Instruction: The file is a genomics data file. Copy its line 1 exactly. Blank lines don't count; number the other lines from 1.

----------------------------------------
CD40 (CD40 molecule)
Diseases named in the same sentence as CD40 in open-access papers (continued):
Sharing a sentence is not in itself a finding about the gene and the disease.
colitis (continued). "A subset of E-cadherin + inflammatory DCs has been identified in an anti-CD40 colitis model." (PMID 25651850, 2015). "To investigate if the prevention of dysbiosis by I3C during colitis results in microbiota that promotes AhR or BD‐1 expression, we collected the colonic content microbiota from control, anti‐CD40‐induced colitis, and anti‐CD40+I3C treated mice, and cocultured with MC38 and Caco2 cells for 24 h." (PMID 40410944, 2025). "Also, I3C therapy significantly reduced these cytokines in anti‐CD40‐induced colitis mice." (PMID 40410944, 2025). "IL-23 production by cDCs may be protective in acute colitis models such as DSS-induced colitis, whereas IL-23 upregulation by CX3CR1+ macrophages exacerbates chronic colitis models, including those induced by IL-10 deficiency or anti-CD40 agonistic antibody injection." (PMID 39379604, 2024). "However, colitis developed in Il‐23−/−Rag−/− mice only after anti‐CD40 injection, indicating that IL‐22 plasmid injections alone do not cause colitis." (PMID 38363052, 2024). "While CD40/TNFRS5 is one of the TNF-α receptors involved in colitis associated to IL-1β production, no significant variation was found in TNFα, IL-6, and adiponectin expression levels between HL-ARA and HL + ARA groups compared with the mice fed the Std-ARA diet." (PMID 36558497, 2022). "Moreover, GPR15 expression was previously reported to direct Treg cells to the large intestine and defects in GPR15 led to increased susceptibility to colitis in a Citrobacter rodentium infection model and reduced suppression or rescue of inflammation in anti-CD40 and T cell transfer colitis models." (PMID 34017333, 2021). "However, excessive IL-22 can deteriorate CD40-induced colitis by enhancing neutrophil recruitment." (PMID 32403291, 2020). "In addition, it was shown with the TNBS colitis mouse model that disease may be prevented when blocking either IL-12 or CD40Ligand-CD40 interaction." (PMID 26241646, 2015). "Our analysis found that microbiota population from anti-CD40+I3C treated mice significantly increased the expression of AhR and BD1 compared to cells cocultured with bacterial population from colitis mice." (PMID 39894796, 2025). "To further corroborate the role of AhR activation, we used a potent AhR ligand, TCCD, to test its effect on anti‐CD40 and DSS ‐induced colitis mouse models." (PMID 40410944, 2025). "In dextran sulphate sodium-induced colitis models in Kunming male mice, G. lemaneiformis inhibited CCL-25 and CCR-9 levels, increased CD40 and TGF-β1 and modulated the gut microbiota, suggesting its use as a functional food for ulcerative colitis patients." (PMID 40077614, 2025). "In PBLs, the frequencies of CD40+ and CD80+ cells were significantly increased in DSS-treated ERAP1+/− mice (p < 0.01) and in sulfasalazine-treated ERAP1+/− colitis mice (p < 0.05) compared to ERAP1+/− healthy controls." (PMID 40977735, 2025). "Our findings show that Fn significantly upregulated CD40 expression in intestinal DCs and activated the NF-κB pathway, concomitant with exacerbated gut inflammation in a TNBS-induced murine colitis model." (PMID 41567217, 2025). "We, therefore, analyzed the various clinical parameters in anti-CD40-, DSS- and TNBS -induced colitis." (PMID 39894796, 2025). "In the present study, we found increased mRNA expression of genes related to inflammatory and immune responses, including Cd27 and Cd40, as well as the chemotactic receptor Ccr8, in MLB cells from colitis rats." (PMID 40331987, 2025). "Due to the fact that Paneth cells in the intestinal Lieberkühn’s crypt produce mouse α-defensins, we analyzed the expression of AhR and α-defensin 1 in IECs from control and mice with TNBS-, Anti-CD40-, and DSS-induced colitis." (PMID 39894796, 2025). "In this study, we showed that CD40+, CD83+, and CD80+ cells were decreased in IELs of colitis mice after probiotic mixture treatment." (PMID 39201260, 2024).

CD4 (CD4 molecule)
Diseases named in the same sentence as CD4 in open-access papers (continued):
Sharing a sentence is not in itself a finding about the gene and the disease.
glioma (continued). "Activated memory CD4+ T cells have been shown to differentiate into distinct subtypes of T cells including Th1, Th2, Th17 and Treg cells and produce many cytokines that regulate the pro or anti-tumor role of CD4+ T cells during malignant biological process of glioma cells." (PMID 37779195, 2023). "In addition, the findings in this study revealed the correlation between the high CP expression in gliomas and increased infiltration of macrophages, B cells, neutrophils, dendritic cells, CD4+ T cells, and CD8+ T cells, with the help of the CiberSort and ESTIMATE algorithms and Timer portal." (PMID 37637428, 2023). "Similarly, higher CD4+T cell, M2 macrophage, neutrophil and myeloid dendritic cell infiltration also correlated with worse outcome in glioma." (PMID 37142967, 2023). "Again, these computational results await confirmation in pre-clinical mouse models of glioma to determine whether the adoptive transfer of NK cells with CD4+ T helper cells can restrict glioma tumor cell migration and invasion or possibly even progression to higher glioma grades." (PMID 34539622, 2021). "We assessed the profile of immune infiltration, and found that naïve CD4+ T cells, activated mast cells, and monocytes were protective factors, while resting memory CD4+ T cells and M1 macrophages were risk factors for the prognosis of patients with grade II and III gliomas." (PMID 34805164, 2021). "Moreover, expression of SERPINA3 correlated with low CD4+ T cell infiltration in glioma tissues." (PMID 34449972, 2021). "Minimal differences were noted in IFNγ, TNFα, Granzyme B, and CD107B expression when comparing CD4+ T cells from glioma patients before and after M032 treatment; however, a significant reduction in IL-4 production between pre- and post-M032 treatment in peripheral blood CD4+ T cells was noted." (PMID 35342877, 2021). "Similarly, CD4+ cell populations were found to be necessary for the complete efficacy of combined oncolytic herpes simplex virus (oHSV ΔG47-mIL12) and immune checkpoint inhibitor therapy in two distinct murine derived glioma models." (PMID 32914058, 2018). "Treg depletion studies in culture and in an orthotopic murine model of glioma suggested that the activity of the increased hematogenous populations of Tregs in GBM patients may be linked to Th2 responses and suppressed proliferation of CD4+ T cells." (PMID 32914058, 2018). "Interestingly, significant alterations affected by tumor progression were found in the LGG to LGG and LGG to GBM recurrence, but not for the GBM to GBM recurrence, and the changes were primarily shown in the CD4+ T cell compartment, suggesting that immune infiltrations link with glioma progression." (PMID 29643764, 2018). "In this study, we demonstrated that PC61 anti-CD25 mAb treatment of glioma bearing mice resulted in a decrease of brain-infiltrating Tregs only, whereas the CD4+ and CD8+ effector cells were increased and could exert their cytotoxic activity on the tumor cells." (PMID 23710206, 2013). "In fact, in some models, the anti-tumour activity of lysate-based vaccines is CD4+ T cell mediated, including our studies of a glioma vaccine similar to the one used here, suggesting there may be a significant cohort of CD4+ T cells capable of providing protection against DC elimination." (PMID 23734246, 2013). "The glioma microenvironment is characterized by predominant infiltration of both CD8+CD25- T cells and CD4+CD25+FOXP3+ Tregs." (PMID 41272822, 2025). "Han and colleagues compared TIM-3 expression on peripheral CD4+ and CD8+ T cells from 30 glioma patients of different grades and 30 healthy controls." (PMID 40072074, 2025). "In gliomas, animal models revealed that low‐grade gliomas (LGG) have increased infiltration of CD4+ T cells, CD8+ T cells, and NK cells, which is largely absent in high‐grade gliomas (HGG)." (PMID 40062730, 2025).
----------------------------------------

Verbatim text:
CD40 (CD40 molecule)